Type of entity
Authorized form of name
Parallel form(s) of name
Standardized form(s) of name according to other rules
Other form(s) of name
Identifiers for corporate bodies
Dates of existence
This association was first organized by the Manitoba Elevator Operators on July 18, 1899, under the name the North-West Elevator Association. The first Directorship consisted of William Martin, President & Robert Muir, Vice-President. The other directors included R.D. Martin, E. O'Riley, John Love, R.C. Ennis, S.A. McGaw, J.E. Mann & T.B. Barker. The Membership included 24 companies or individuals representing 272 country elevators.
In 1904 the Association was incorporated by a special act of the Manitoba Legislature under the name of the North-West Grain Dealers Association. The membership had increased threefold to include 95 companies or individuals representing 780 elevators. John Love was the first president of newly incorporated Association.
The first ten years were marked by rapid expansion. By 1910 the Membership had risen to 164 companies or individuals with the number of elevators practically doubling to 1500. Five years later 30 more companies had come on board with the number of elevators growing to 2900. Through amalgamation of some of the smaller companies the roster declined to 101 companies in 1925 but the number of elevators increased to 3741.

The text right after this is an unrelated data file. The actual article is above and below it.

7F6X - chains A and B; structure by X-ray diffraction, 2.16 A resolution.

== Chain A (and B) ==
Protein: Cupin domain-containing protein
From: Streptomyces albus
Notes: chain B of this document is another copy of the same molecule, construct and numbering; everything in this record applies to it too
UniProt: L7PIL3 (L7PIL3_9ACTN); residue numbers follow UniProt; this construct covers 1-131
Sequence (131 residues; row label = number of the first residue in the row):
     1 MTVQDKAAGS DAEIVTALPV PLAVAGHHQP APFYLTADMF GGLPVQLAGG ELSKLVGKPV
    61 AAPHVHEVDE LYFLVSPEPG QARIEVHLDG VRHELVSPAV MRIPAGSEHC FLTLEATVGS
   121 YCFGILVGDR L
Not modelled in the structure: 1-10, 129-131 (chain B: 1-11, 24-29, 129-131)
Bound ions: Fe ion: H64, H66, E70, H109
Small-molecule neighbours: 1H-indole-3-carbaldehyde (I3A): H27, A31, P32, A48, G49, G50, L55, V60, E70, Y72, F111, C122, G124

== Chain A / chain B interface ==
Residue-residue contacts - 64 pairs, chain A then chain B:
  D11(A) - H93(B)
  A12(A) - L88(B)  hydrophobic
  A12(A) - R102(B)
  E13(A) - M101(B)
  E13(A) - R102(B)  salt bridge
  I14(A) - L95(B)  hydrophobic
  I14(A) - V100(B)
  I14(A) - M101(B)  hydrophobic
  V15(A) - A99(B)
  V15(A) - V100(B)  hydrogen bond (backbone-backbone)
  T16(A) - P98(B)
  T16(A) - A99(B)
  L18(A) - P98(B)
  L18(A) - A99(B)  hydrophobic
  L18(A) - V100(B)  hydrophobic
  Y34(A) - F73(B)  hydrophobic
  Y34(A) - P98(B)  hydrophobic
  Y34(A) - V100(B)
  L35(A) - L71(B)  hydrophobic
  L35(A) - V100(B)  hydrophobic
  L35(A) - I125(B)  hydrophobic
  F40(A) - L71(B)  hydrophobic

In 1926 the hierarchy within the Association changed with the formation of the Owners' Committee. Henceforth Directors were appointed from the junior executive ranks or general superintendents of companies but the real power lay with the Owners' Committee. This committee lasted for ten years at which time a Public Relations Department was formed in March 1935. This group chose L.W. Brockington as its first leader with G.W.P. Heffelfinger as the first chairman.
Like all industry, the grain business was forced to navigate ten lean years during the Depression. The Membership declined to 55 companies by 1935 but still managed to represent 3345 elevators. In 1937 the Manitoba Legislature amended the Association's capital stock set up. The old Membership shares were paid out in full at $15 apiece plus a premium of $5 per share. The new capital arrangement called for 20000 authorized shares and 3393 subscribed shares selling at $1 each. A company was called upon to take $1 shares for every elevator it owned.
With the financial restructuring of the Association, came board room policy changes. After 1937 all Directors were now chosen from the principals of the companies. In 1940 the company changed its name to the North West Line Elevators Association. The Association lobbied for preferable rail rates for shipping. They attempted to block line abandonments by the C.P.R. & C.N.R. The Farm Service side of the Association performed grain research through its demonstration plots and seed testing laboratory. At its peak the Association cover elevators spanning the Prairie Provinces & Thunder Bay and represented the interests of most of the leading grain companies in Western Canada. The company still had an administrative board in 1992 but two years later it had come under control of N.M. Paterson & Sons Ltd. and is now dormant.